The Nasdaq index made record highs last week, approaching the 5,000 level and breaking through the "dot-com bubble" highs of the year 2000. This could understandably generate some concerns among investors, and it's generally a good idea to be cautious when the markets are trading at record levels. However, make no mistake, none of this means that all tech companies are necessarily overvalued. Far from that, dynamic growth leaders such as Apple (NASDAQ:AAPL), Google (NASDAQ:GOOG), and Priceline (NASDAQ:PCLN) are still trading at attractive valuations. Here's why:
Apple is clearly booming: both the stock and the underlying business. The company delivered a spectacular earnings report for the December quarter on the back of massive iPhone sales. Apple crushed Wall Street forecasts with a 30% increase in sales and a jaw-dropping jump in earnings per share of 48%.
Adding to the excitement, Apple will be bringing its new Apple Watch to the market in April, and there are strong reasons to believe the company is exploring the possibility of building its own electric vehicle in the coming years.
With this in mind, it's no wonder why Apple stock has risen by almost 70% in the last year. But this does not mean that Apple is excessively valued; on the contrary, the company trades at a discount versus the overall market. Apple stock carries a forward P/E ratio near 14 times earnings forecasts for the coming year, considerably lower than the average forward P/E ratio of 18.5 for companies in the S&P 500 index.
Investors seem to be concerned about slowing growth in the future, which could clearly be a possibility as the smartphone market matures over time. However, iPhone unit sales grew by an impressive 97% year over year in BRIC countries during the last quarter, so there seems to be considerable room for expansion in high growth emerging markets.
Not only that, but Apple is allocating tons of capital to share buybacks, which reduces the amount of shares outstanding and increases earnings per share. Apple reduced its diluted share count by 7% during the year ending in December 2014. In addition, new products such as Apple Watch and Apple Pay could provide additional growth venues in the years ahead.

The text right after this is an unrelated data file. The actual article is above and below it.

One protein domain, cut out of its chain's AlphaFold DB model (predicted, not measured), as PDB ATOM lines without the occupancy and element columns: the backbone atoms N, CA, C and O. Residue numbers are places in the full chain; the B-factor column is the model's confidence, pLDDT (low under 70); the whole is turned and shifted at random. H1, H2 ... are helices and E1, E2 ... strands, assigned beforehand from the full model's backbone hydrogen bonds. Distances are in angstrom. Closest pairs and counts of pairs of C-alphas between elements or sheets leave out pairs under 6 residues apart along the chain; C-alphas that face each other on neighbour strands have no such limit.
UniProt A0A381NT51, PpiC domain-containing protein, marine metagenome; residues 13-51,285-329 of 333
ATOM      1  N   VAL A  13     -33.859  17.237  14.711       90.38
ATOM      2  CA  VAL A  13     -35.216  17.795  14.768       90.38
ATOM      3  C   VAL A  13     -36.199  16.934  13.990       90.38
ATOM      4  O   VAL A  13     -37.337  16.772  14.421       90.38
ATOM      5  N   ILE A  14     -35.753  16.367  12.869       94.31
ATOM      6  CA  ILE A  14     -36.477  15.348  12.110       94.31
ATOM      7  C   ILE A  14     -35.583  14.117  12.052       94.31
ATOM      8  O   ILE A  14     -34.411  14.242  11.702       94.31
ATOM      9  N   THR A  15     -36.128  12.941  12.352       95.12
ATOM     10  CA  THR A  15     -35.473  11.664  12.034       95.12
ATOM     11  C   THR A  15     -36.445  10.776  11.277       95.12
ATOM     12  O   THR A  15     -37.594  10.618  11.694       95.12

Google (NASDAQ:GOOG) (NASDAQ:GOOGL) is not a very popular pick nowadays. Google stock is down by nearly 5% over the last year, missing the Nasdaq rally as investors seem to be much more inclined toward social media companies such as Facebook (NASDAQ:FB), which is rapidly gaining market share in online advertising, delivering an explosive increase in sales of 58% during 2014.
Google is not growing as rapidly as Facebook; as sales grew 19% in 2014. However, the comparison is not entirely fair, since Google is a much bigger company than Facebook: The online search giant produced over $66 billion in total sales during 2014, that's more than five times Facebook's revenues of $12.5 billion during the year.
It's only natural to assume that Facebook and other dynamic players in social media will gain some ground in online advertising in the years ahead. However, the industry should provide more than enough room for multiple companies to grow and even thrive over the long term.
After all, Google is still the undisputed king in search, the company owns more than 75% of the U.S. search market according to StatCounter, and it enjoys a privileged position in mobile thanks to the enormous popularity of its Android operating system. Google owns many of the most valuable online properties in the planet, including Gmail, Chrome, YouTube, and Google Maps, among several others.
Google is trading at a forward P/E ratio of 17.7, which sounds like a very reasonable valuation for such a dominant online juggernaut.
Priceline is the undisputed global leader in online travel services, an industry in which it has produced extraordinary performance over the years. Priceline has delivered an annual average increase in sales of 29% per year through the last five years, and profit margins are stratospherically high, above 36% at the operating level during 2014.
The company has a big presence in the European hotel market; this is a crucial strategic advantage from a competitive point of view. However, a depreciating euro is dragging on performance over the last several quarters. In addition, Priceline is aggressively increasing its investments in marketing and advertising, and this could generate pressure on profit margins over the coming quarters.
In this context, Priceline stock has fallen by more than 10% in the last year, and it's now trading at a forward P/E ratio of 18 times earnings estimates for the year ahead, in line with the S&P 500.
Nevertheless, even while facing challenging conditions, Priceline keeps delivering outstanding financial performance. Total gross travel bookings purchased by customers were $10.7 billion during the last quarter, an increase of 17% year over year and growing 23% on a local currency basis. Revenues grew 19.4% versus the same quarter in the prior year, to $1.84 billion. In spite of all the difficulties, Priceline delivered a 23% increase in adjusted EBITDA and a 22% jump in earnings per share during the quarter.
If this is what Priceline is delivering while facing challenging conditions, just imagine what it can do when conditions turn for the better.
Andrés Cardenal owns shares of Apple, Google (A shares), Google (C shares), and Priceline Group. The Motley Fool recommends Apple, Facebook, Google (A shares), Google (C shares), and Priceline Group. The Motley Fool owns shares of Apple, Facebook, Google (A shares), Google (C shares), and Priceline Group. Try any of our Foolish newsletter services free for 30 days. We Fools may not all hold the same opinions, but we all believe that considering a diverse range of insights makes us better investors. The Motley Fool has a disclosure policy.